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sahadevi - Euphorbia dracunculoides Lam.

sahadevi :

Euphorbia dracunculoides Dragon Spurge is an annual or short-lived perennial herb, growing to 10-40 cm tall. The species name dracunculoides means resembling a small dragon. Stem, 3-7 mm thick, are sometimes branched from below. Alternately arranged leaves are linearly-oblong, 1-3 cm × 2.5-4 mm, with almost no stalk. Leaf tips are rounded or blunt. Floral leaves are broader. Inflorescence is an inconspicuous terminal few-rayed cyathium. Flowers are borne inside a bell-shaped cone of bracts, within a pair of floral leaves. Flowering: May-September.

Taxonomical Classification

Kingdom: Plantae - Plants
Subkingdom: Streptophyta
Superdivision: Spermatophyta - Seed plants
Division: Magnoliophyta - Flowering plants
Class: Magnoliopsida - Dicotyledons
Family: Euphorbiaceae
Genus: Euphorbia
Species: Euphorbia dracunculoides

Allied species:

Euphorbia lanceolata, Tithymalus dracunculoides


Sanskrit: sankhini, saptala, satala, titali Carmasahva, Caramakasa
English: Dragon Spurge •
Hindi: Bamburi, Bumburi, Ban-bui-jayanti
Urdu: Thuhar
Telugu: tillakada, tillakaada
Bengali: Chagalpupti
Marathi: Khachar Dudhi •Nivadung
Oriya: Naagapheni, Siju, Saptala
Gujarathi: Satale
Tamil: tilla-kada
Malayalam: Chasma Lantha, Pathiri
Kannada: bilee kaddi, bili kaddi, bili kalli, mandaa mada
Punjabi: Kangi
Arabic: sudab
Chinese: 蒿状大戟 hao zhuang da ji


The botanical name Euphorbia derives from Euphorbos, the Greek physician of king Juba II of Numidia (52–50 BC – 23 AD), who married the daughter of Anthony and Cleopatra. Juba was a prolific writer on various subjects, including natural history. 


Synonyms in Ayurveda: sahadevi, jvarhara, ardhaprasadana

Rasa: Kashaya Tikta
Guna: Laghu Ruksha Teeskhsna
Veerya: Sheetha
Vipaka: Katu
Karma: Kaphahara Pittahara

Euphorbia dracunculoides of family Euphorbiaceae is used by local practitioners in rheumatism, epilepsy, edema, snake bite, warts and also possesses diuretic and purgative effects


Flowering and fruiting: August-December


Glyco-alkaloid (Euphorbine).


Brahmi Ghrta, Misraka Sneha, Narayana Curna

Parts used for medicinal purpose

Fruit, ,


50 g. of the drug for decoction.


In kerala and bengal Acacia concinna willd is used as Saptala 


Because of similar morphology of the dried aerial parts of E. drancunculoides to Ruta graveolens, it is sold or used clinically as replacement of R. graveolens for analgesic and inflammatory disorders; gout and arthritis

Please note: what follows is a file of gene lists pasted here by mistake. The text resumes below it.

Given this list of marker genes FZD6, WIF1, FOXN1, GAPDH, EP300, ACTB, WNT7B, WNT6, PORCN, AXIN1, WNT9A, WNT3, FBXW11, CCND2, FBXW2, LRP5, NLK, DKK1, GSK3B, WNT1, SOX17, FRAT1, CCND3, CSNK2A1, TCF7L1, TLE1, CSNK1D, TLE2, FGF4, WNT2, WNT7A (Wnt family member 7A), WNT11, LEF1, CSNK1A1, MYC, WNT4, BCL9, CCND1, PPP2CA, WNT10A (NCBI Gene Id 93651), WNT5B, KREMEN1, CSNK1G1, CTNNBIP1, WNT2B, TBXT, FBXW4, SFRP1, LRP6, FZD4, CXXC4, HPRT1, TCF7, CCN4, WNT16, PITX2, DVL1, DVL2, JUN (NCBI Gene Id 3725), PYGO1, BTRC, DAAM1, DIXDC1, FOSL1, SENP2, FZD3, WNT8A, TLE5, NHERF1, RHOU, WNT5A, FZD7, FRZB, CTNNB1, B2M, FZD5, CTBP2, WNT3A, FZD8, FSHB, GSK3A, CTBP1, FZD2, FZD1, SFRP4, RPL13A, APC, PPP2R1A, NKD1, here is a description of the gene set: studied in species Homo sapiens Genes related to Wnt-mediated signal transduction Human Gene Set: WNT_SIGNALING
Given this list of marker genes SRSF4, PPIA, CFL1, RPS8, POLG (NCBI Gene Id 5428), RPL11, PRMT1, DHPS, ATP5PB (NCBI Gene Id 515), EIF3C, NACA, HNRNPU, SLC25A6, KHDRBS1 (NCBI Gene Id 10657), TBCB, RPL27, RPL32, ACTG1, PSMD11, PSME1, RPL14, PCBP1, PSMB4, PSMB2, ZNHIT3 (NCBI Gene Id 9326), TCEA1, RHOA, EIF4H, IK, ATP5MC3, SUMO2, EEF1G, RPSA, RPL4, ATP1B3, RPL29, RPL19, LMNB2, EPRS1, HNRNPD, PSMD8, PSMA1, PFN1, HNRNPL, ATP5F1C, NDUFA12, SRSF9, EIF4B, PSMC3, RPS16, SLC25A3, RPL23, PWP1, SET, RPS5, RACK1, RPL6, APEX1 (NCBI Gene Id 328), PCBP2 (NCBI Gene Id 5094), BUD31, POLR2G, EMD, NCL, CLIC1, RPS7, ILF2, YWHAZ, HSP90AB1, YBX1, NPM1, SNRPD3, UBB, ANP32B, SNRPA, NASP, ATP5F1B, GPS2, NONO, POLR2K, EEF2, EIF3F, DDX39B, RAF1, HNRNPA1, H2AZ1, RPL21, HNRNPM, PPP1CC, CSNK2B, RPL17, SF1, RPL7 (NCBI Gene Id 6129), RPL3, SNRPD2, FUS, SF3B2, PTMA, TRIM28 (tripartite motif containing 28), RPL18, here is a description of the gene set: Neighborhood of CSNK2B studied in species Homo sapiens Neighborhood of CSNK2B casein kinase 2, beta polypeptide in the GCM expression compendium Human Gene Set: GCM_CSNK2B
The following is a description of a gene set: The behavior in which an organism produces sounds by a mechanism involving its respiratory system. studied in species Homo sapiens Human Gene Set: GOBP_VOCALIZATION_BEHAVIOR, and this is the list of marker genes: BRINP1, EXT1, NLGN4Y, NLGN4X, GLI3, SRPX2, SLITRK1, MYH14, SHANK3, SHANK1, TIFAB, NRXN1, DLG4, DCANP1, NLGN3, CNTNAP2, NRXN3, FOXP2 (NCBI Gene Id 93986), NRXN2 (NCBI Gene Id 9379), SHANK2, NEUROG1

In kerala and bengal Acacia concinna willd is used as Saptala 

Commercial value:

: Euphorbia dracunculoides L is available in market in raw form. It is used by people for the treatment of warts, snake bite and epilepsy. 


  An ascending  to  erect, annual  or  short-lived perennial,  15–30  cm  tall.  Root  terete, single, 30–40  cm  ×  3–8  mm.  Stem  sometimes branched  basally,  3–7  mm  thick,  branches ascending, terete, glabrous in all parts. Leaves opposite  on all  the flowering  parts, alternate on  some  of the  lower  parts  of  the stem  and branches,  sessile;  stipules  absent;  leaf  blade linear to linear-lanceolate, 1–3 cm × 2.5–4 mm, acute  or  obtuse,  rounded  in  at  the  base, margin  entire;  lateral  veins  few, inconspicuous,  at  acute  angle  to  midrib. Inflorescence  an  inconspicuous terminal  few-rayed  cyathium;  primary  invo-lucral  leaves similar to  normal leaves,  primary rays ca.  3, robust  and  ascending,  dichotomous; cyathophylls  2,  similar  to  normal  leaves. Cyathium  sessile;  involucre  broadly campanulate,  2–3 ×  3–5 mm,  lobes rounded; glands 4, pale brown, crescent-shaped, apex 2-horned, horns light green. Male flowers many, not  ex-serted from  involucre. Female  flower: ovary  exserted  from  cup,  smooth,  glabrous; styles  free,  persistent;  style  arms  2-lobed. Fruiting  peduncle  ca.  3  mm;  capsule subglobose,  ca.  3.5  ×  3.5  mm,  smooth  or obscurely  reticulate,  glabrous.  Seeds  ovoid- cylindric,  ca.  2.5  ×  1.5–2  mm,  usually tuberculate-rugose,  blackish-brown,  with whitish  network  of  thin  ridges;  caruncle  0.5 mm.


Root – Young root shows exfoliated, single layered epidermis; mature root shows thin walled cork, composed of 10-12 layers of rectangular cells; secondary cortex consists of 4- 6 layers of oval, elliptical, parenchymatous cells; oval to elongated elliptical thick walled, lignified cells with wide lumen; groups of stone cells and a few fibres present in this region; endoderm is and pericycle not distinct; secondary phloem composed of sieve elements and parenchyma; secondary xylem consists of vessels, fibres, tracheids and medullary rays; all elements thick-walled and lignified; fibres and vessels having simple pits; starch grains simple, rounded to oval, 2.75 n in dia; found scattered in phloem region; rarely a few oil globules also present.